It is important to fully understand why a scheduled C-section is recommended as opposed to a trial of labor. While it is true that in some instances a C-section may be recommended, certain criteria should be used in making this decision to avoid unnecessary surgeries.
The term “macrosomia” refers to fetuses who are considered to weigh more than average. Most obstetric providers will use a cut-off of 4500 grams (or 9 pounds 15 ounces) to define fetuses as macrosomic. However, just because you are carrying a baby who is suspected to be macrosomic does not mean you should automatically sign up for a C-section.
In general, most obstetricians will recommend a scheduled C-section if your baby is estimated to weigh at least 5,000 grams (or 11 pounds) if you are not a diabetic. If you are a diabetic, that weight cut-off is decreased to 4,500 grams (or 9 pounds 15 ounces), and this is because babies born to diabetic mothers have increased fat and higher rates of shoulder dystocia at lower weights than compared to babies whose mothers are not diabetic.
This estimated fetal weight should be derived from a combination of physical exam and ultrasound measurements, so if your doctor is recommending a C-section solely based on how big your belly looks, you should ask about getting an ultrasound.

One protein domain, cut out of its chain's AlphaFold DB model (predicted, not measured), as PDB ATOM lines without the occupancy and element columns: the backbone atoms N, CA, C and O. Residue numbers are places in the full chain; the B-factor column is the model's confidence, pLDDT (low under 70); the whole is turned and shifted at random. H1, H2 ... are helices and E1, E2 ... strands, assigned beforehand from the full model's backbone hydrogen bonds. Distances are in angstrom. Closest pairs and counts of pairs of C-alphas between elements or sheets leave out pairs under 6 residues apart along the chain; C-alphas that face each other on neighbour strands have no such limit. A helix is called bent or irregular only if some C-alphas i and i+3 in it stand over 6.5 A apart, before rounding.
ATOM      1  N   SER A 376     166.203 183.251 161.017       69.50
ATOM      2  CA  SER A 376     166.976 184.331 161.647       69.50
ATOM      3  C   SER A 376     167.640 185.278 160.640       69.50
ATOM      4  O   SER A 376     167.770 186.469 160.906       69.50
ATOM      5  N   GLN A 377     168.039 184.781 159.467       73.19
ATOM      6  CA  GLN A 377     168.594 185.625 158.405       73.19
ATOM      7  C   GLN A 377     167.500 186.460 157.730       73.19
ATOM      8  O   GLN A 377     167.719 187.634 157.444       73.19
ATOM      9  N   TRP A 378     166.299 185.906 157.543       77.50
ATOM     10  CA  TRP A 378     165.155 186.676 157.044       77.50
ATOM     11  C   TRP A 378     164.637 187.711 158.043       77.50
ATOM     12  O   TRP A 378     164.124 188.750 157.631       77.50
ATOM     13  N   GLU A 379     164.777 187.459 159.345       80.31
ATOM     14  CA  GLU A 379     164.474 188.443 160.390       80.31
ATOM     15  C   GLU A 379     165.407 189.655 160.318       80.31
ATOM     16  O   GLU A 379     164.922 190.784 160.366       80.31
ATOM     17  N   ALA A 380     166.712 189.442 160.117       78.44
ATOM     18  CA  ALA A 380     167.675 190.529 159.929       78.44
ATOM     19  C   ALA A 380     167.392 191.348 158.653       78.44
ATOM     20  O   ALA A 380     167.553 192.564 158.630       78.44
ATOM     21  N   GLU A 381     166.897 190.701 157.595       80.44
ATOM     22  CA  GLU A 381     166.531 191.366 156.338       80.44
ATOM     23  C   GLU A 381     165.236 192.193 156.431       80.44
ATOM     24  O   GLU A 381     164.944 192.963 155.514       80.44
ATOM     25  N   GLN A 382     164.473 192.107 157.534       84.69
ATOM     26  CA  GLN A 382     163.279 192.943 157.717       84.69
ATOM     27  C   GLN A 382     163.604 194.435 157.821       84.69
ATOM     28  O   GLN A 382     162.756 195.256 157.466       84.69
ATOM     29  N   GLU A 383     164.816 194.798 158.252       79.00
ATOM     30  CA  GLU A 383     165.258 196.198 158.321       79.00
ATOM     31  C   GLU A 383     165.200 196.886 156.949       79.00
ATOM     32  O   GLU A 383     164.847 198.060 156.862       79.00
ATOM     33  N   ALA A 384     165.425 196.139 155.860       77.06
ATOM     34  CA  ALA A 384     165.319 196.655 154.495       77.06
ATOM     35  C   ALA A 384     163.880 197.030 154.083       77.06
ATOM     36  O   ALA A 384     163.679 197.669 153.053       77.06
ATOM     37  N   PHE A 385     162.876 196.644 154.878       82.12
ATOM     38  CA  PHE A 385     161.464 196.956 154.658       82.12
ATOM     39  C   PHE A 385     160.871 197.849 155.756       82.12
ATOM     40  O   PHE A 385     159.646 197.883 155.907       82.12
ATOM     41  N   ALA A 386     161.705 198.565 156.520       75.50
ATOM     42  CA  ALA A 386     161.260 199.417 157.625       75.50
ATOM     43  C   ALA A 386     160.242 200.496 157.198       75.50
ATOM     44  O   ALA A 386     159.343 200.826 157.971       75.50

Keep in mind that if you are told you have a big baby but don’t meet the technical criteria where a C-section is recommended, attempting labor is the best way to find out if your baby will be able to deliver vaginally. If there are any concerns with how your labor is progressing, your doctor or midwife can then reassess if you do need a C-section, but many women have successfully delivered large babies vaginally with no issues—and have avoided unnecessary surgery (with the associated risks) in the meantime.
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